The Palm Beach Post from West Palm Beach, Florida on March 26, 1998 · Page 129
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The Palm Beach Post from West Palm Beach, Florida · Page 129

West Palm Beach, Florida
Issue Date:
Thursday, March 26, 1998
Page 129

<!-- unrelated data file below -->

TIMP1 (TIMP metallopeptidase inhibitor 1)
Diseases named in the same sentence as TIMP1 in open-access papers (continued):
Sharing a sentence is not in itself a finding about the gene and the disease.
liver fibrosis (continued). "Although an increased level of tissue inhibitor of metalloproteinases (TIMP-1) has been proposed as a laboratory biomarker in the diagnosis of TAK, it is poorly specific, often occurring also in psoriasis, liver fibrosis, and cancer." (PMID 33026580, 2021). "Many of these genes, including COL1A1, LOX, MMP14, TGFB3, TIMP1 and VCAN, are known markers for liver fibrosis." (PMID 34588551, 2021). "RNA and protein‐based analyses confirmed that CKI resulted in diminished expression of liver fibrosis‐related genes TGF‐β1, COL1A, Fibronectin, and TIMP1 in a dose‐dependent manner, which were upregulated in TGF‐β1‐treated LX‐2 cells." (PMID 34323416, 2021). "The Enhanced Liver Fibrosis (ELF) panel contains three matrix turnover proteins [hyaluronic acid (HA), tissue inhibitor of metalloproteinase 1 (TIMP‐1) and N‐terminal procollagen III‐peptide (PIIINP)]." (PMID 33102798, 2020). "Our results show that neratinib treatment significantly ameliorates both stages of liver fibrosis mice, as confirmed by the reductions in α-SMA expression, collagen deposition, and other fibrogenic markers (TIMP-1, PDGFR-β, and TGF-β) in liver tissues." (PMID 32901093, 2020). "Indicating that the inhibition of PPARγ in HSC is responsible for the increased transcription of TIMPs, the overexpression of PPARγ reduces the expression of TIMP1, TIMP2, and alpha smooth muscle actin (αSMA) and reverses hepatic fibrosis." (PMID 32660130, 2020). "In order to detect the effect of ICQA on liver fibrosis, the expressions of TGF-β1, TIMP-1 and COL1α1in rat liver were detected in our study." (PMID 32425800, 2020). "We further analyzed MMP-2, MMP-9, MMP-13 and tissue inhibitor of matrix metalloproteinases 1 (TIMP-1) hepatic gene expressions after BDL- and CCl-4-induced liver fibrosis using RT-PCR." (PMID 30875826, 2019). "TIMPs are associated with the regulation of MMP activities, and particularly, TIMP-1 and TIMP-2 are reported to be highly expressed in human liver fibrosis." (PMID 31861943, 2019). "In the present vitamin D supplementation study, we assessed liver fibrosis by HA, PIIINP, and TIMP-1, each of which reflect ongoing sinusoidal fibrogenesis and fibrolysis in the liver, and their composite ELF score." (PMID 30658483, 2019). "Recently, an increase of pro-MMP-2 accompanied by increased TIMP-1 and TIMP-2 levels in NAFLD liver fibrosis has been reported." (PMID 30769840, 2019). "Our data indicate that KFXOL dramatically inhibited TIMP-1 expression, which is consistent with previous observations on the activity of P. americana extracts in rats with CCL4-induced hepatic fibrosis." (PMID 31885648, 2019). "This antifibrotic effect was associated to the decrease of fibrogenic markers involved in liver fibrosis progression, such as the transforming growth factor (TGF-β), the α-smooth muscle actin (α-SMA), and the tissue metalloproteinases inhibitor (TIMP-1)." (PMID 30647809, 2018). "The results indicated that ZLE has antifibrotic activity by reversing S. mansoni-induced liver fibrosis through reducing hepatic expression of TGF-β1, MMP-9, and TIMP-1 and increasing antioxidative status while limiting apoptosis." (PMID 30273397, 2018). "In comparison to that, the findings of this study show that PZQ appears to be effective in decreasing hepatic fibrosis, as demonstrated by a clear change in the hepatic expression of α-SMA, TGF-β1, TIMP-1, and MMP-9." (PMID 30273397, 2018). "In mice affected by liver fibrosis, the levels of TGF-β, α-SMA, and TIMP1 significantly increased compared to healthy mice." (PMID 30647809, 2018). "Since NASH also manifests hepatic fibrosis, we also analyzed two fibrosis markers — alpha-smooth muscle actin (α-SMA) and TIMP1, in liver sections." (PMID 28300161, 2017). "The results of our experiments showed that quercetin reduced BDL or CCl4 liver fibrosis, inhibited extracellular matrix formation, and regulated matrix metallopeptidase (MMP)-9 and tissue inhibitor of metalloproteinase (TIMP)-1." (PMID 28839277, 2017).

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-THURSDAY, MARCH 26, 1998 The Palm Beach Post s SECTION B CHARTER SCHOOLS The school board gives provisional approval to open five charter schools in August. STORY, 58 HOME RESALES SOAR Sales of existing single-family ,,' homes rose 30 percent in Palm Beach County in February. BUSINESS, ID LOCAL NEWS federal cash on line without emissions test Failure rates by model year Failure rates for mandatory emissions tests show how many cars the government considers 'gross polluters.' Transportation officials say road projects would pay the price if inspections ended. By Matt Reed ralm Beach Post Staff Writer Cutting emissions tests could save Palm Beach County motorists more than S3 million a year and wouldn't increase pollution, but local transportation officials ; worry making any changes could risk federal road money. r The county's Metropolitan Planning .Organization a panel of 17 elected city, county and port leaders is urging state legislators to keep the $10-a-car testing million in federal money for road projects without statistics gathered from the emissions tests. "By having the Motor Vehicle Inspection Program, we get credit for cutting tons of pollution," MPO Director Randy Whitfield said Wednesday. While the U.S. Environmental Protection Agency has threatened to block money to states that can't control air pollution, it rarely rejects waivers to states that design other tests. The EPA's air-quality rating system rewards states with emissions testing, regardless of whether it helps air quality. The MPO earmarks $200 million annually for roads and mass transit. program or make only minor changes despite records that show the tests do not decrease smog. A Florida Senate committee on Tuesday OK'd a bill to spend $125,000 for a consultant to probe the state testing program and recommend changes by next year. If approved by the Senate, the bill would prevent companies that test cars from renewing their contracts until the consultant's report recommends how frequent and expensive the tests should be. Other House and Senate bills would exempt the last four model years of cars and cut annual testing to every other year. MPO members fear the county would not qualify for its annual allotment of $25 For the next five years, most of its federal money is budgeted to turn Southern Boulevard into a highway, widen State Road 7, and expand Military Trail to six lanes, Whitfield said. There is no proof the mandatory emissions tests have done anything for Florida's air, and state records confirm the proposed cutbacks would have no effect on pollution. Last year, Palm Beach County residents tested about 348,000 cars for more than $3.48 million, records show. "I've heard this argument about the money before," said Sen. Ron Klein, D-Boca Raton, who supports cutbacks. "I'm not worried about that. I'm going to base my decision on scientific data." 25 24 , ; 11 2 1975-1979 1980-1984 1985-1989 1990-1994 1995-1997 3 9 30 38 20 1998 model year data not available Source: Florida Department of Highway Safety and Motor Vehicles UNA LAWSONStaff Artist The way it's sung in Finland 45 Palm Beachers sue over PBIA noise v v, ' r ,y V If IT fr. k 1 ; ... m 1 , tit. i v V i The suit comes after airport officials and the homeowners failed to agree on a curfew for flights between 10 p.m. and 7 a.m. By Rebecca Goldsmith Palm Beach Post Staff Writer WEST PALM BEACH Forty-five Palm Beach residents sued the county Wednesday, claiming their homes are ruined by airplane noise. Lawyers for both sides gave up negotiating a settlement because they could not agree on a nighttime curfew that would block all air traffic between 10 p.m. and 7 a.m. one of the biggest complaints with neighbors. 1 fl. K if V 'WW 1' Wir V 1 Vfj ' , It lit . 4 '1 1 i Wit . I v ii'i i 1 J IB III' Ml KliHIM 1 - rttl Ml WM I -'-r I W t urn IIIWI M :-2Si ' :J . i . .. . The Palm Beach group's lawyer, Steven Mayans, warned the county two months ago that his clients planned to sue if the county did not respond to four demands. County officials could satisfy three of the demands: banning older aircraft, developing stricter pilot guidelines for quieter landings and departures, and creating a $100 million insurance 4 -, JJ RICHARD GRAULICHStaff Photographer LAKE WORTH - Sannamaria Ojanpera, 20, performs with the Sibelius Wednesday's traditional Finnish performance was part of festivities High School Chamber Choir from Helsinki, Finland, outside Finntrust. kicking off Finlandia Days in Bryant Park this weekend. STORY, 3B Mayans Officer chased van 48 seconds, tapes show policy. But a curfew would not be practical for Palm Beach International Airport, said Leon St. John, a county litigator. The airport would have to apply to the Federal Aviation Administration, and the process could take two years, he said. Also, a curfew would block some planes from flying out in the morning and returning at night because there would not be enough turnaround time, he said. The complaint demands money to compensate for value lost on homes under the flight path potentially millions of dollars. But plaintiffs say they don't care about the money they just want an end to the noise. The airport has spent tens of millions of dollars on noise abatement since 1986, when it first started collecting fees from airlines. The Palm Beachers are the latest group of residents to sue over noise since the early 1980s. Ocean Ridge crash Police gave the following account of the Tuesday morning crash: 1. Wendy Susan Pena runs red light at intersection of Cordova Avenue and State Road A1A. 2. Ocean Ridge police Sgt. Michael Andrews stops chasing Pena by the time he reaches Ocean Avenue. 3. Pena crashes north of Inlet Cay Drive. She ejected and 1-year-old daughter, Imar Rivera, is killed. wrecked burning van about two-tenths of a mile ahead. Pena, who was not wearing a seat belt, had been thrown from the car and was trapped underneath. Her 1-year-old daughter, Imar Rivera, was dead at the scene. Andrews used a fire extinguisher from his patrol car to keep the flames away from her. The extinguisher ran out and the flame reflared, Hillery said, but fire-rescue workers arrived soon afterward. The incident occurred about 2:50 a.m. Tuesday. Public safety workers didn't know anyone was inside until after the Fleasesee CHASE57? Boynton j '( Beach .r , y Boyiiton Beact Blvd. ! ' 3? j ; .; V . V ' Ocean Rid ' I: : ('' V Woolbright Rd. IL ' s : 1, lrr7, . SW 23rd Ave. )i ! Q ; Twenty-two seconds later, he saw the vehicle on fire and tried to keep the blaze down. By Monika Gonzalez Falm Beach Post Staff Writer An Ocean Ridge public safety officer backed off chasing a woman traveling 90 mph, shortly before she crashed, Public Safety Chief Edward Hillery said Wednesday. Sgt. Michael Andrews chased Wendy Pena for 48 seconds along State Road A1A before backing off, according to dispatch tapes. Another 22 seconds later, Andrews cleared a curve and spotted Pena's Donald Trump, the most famous of the plaintiffs. Qulf Stream if 1 ; agreed to drop his suit in 1996 when the county agreed to lease him land for his new golf course. I L L I UNA LAWSONStaff Artist 3 welfare reform projects await key OKs, won't start April 1 Man found guilty :in carjaclmurder i of Bible teacher 'I find it hard to believe that anyone is conused about this. Tliey either iveren 't listening or they iveren 't at the meetings. ' ED FEAVER Department of Children and Families MM . mm 1 By William Cooper Jr. Palm Beach Post Staff Writer A key part of Florida's welfare reform plan to have the private sector run certain programs hit a snag because of bad communication between the state and local officials. Ed Feaver, the secretary for the Department of Children and Families, said three welfare reform projects can't begin by April 1 as required by law because his agency is still waiting for federal approval to allow the private sector to run food stamps and Medicaid. Without that approval, pilot projects here and in Iake, Sumpter. Volusia and Flagler counties can't operate solely in the hands of the private sector, Feaver said. Yet, that was the intent of state lawmakers who wanted to know if a private company could run Honda's welfare system better and cheaper. Ijocal officials overseeing welfare reform in Palm Beach County disagree with Feaver. lliey believe the pilot projec ts can proceed without the federal approval only if DCF would follow the wishes of the state legislature. But local officials interpret Florida's welfare-to-work legislation which allows a private company to do everything from determine eligibility to job training to say they can proceed, even without the sptvial approval. The dispute has both sides hoping for a favorable decision from the federal government that w ill prevent confusion for the thousands of recipients who must find work by Sept. 1 or lose By Scott Hiaasen ' Palm Beach Post Staff Writer I WEST PALM BEACH Jurors found Sergio Soto guilty Wednesday of first-degree murder and five other charges stemming from the car- ; jacking and shooting of a Bible teacher in 1995. ; Prosecutors said Soto, 21, and another man, Jason Diaz, abducted Rafael Costa, 25, from a Lake Worth gas station to steal Costa's Ford Mustang. With the help of a third man, Ernesto ; Brady, they took Costa to a remote spot on U.S. I 441 and shot him four times. 1 Though Diaz denied shooting Costa, Assis- tant State Attorney Dan Galo said he should be ". convicted of murder because he helped with the carjacking and accepted money and a beeper ; from the theft. ; Soto said the carjacking was Diaz's idea, and that Soto was threatened at gunpoint into coop-! crating. "(Diaz) would have shot Sergio just as surely as he shot and killed Mr. Costa," said Soto's at-- torney, Iola Mosley. Brady pleaded guilty in the murder and was " sentenced to 40 years in prison. Dia is a fugitive. Prosecutors are asking Circuit Judge John niillis to sentence Soto to death. Costa's sister. Anna Valdez. said Soto's con- viction was more iniKrtant to her than his sentencing as 1 mg as he's never freKl from prison. "Whatever justice he's getting is ( r the rest of his life," she said. their benefits. Under federal welfare reform, Congress gave states the authority to hire private companies to operate welfare programs. Two weeks ago, Ixtckheed Martin won the contracts to do that in two Florida communities. The problem is that Florida's welfare system is designed for one worker to determine eligibility for three separate federal programs cash assistance, food stamps and Medicaid. DCF believes if Dvkheed Martin only took over the cash assistance program, clients will be confused because they'll be bounced from program to program. According to DCF' Secretary Feaver. his agency has always held an all-or-nothing approach to the pilot projects. "I find it hard to believe that anyone is con-fux-d about this," l eaver said, "lliey either weren't listening or they weren't at the nieet- LIU UN Staf Pivu&act Bumper crop WEST PALM BEACH - Andy Hanson (left) and Greg Peterson place bumpers between boats in preparation for today's opening of the 13th annual Palm Beach Boat Show along Flagler Drive. STORY, 9C